Statement on COVID-19
At this time, I am willing to work on film sets where 100% of the cast and crew are fully vaccinated against COVID-19.
According to the CDC, "It typically takes two weeks after vaccination for the body to build protection (immunity) against the virus that causes COVID-19. You are not fully vaccinated until 2 weeks after the 2nd dose of a two-dose vaccine or two weeks after a one-dose vaccine."
I don't have any hard rules about whether or how this should be enforced. However, I recommend:
- All cast and crew should be informed, at the beginning of their engagement, that this is a requirement for the production. For a two-dose vaccine, it takes six weeks to become fully vaccinated, and it may take some weeks before that to schedule. Therefore, everyone should be informed at least eight or ten weeks before the first shoot date.
- Someone on the production staff should be made responsible for individually verifying with each cast- and crewmember that they are (or will be by the first shoot date) fully vaccinated according to the CDC's definition provided above. This might include visual verification of CDC COVID-19 Vaccination Record Cards.
- Individuals who cannot receive the vaccine because they are immunocompromised should be excluded from this requirement.*
Some individuals may not wish to be vaccinated because of beliefs they hold about the vaccine or their rights. That is their choice, but I do not wish to be on a film set with them during the pandemic.
Even with full vaccination, it is probably a good idea to continue to follow COVID-19 protocols for film productions, since they are beneficial against the spread of other infectious disease, and I am certainly willing to do my part. *If anyone on the set is immunocompromised, then full COVID-19 protocols should be implemented.
[Insert link to document about COVID-19 protocols]
May 8, 2021
The last time I was on a film set was March 15, 2020 for "Death Scene". The pandemic was coming, though there had only been a couple of cases in our area, and we were doing the best we knew how with handwashing and care about how meals were served.
I don't earn my living in film, so I could just stop. However, the full-time professionals I know have continued to work, perhaps at reduced throughput. There is a protocol now, involving masks and gloves, liberal application of disinfectant, and as much distancing as is practical. Films are being made, television is being produced, but at a much reduced quantity.
Amateur filmmaking hasn't stopped completely. It's very difficult to stop doing what you love. I needn't discuss the rationalization for this. I periodically receive queries about whether I will help out with film productions, and each time I answer simply that I am staying off of film sets during the pandemic. A couple months ago, when the vaccine was beginning to roll out and it seemed for a moment that the pandemic might soon end, I received many such requests.
One of them asked me, in effect, how I will decide when it is safe to resume filmmaking. I didn't have an answer then, and I am still struggling with it now.
I and everyone in my household are fully vaccinated. The Moderna vaccine I received is supposed to have something like 95% efficacy. Perhaps more importantly, study results are beginning to come out that show the effectiveness at preventing transmission and serious illness is even higher, possibly in the 99%+ range. One could debate that it is reasonably safe for me to be on a film set.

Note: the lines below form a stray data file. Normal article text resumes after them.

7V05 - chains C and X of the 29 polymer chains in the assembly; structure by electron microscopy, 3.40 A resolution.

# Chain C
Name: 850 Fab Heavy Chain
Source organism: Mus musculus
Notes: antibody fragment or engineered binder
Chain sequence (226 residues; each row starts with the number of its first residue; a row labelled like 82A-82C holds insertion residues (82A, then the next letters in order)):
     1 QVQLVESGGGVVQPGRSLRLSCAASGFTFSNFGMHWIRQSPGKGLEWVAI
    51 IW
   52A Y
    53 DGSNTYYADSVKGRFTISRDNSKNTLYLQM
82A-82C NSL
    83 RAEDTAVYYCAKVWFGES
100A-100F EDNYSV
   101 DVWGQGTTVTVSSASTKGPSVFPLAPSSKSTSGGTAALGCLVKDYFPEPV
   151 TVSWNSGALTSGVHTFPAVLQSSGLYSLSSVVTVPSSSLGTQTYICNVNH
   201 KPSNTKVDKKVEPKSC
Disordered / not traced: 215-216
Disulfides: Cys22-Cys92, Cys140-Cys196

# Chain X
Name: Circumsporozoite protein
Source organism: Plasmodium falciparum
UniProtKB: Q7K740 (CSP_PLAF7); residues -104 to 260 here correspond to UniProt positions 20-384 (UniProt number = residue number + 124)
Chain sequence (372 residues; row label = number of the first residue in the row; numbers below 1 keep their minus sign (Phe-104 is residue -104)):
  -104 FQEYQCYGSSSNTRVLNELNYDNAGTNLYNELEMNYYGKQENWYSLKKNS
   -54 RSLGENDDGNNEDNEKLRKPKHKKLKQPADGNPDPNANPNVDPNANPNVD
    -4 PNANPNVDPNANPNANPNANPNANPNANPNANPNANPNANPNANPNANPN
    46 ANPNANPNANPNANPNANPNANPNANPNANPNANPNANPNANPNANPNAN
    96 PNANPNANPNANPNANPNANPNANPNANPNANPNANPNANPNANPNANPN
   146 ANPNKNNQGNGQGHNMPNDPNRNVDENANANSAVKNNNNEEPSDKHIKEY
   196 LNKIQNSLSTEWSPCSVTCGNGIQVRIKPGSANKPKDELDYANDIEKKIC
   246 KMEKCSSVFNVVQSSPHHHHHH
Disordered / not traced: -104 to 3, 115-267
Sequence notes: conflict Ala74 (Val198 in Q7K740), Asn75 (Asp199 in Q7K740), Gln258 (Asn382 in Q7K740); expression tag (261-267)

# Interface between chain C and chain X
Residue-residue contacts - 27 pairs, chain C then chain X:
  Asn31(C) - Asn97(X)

However, most people are still not fully vaccinated. As of May 7, only 32.8% of the US and 29.27% of Missouri are fully vaccinated. Setting aside the matter of my own safety, if there is a film production, more than two-thirds of the cast and crew will be at risk. The COVID-19 protocols adopted by the film industry can reduce that risk, but it seems clear that they cannot be nearly as effective as vaccination, so even if they are fully implemented on an amateur set, the cast and crew are at significant risk.
It seems unethical to me to put anyone's health at risk for something that is not necessary to their livelihood.
I can't stop other people from producing films during the pandemic. However, if my participation in a film production is an enabling factor that allows it to go forward, then I am contributing to the risk of others. Therefore, it is unethical for me to participate in a film production that puts anyone at risk of infection.
That suggests two options for me:
- Resume filmmaking when new cases drop to essentially zero (the result of so-called "herd immunity").
- Participate only on film productions where 100% of the cast and crew are fully vaccinated.
We certainly haven't reached the first condition yet. In the US on average during the last week, there have been 45,817 new cases daily (648 in Missouri). So far, the data shows no sharp downward trend.
Which leaves option #2. I guess that's my announcement. Starting today, I am willing to work on film sets, but only if 100% of the cast and crew are fully vaccinated.
Infectious disease experts are warning that we may never reach herd immunity in the US. This is because so many people are refusing to be vaccinated, and because the mutation rate is currently so high that it is inevitable that a mutation will manifest that is not covered by the existing vaccine immunity, and the pandemic will start all over again.
For now, I am willing to wait and see, and while I wait, it's option #2.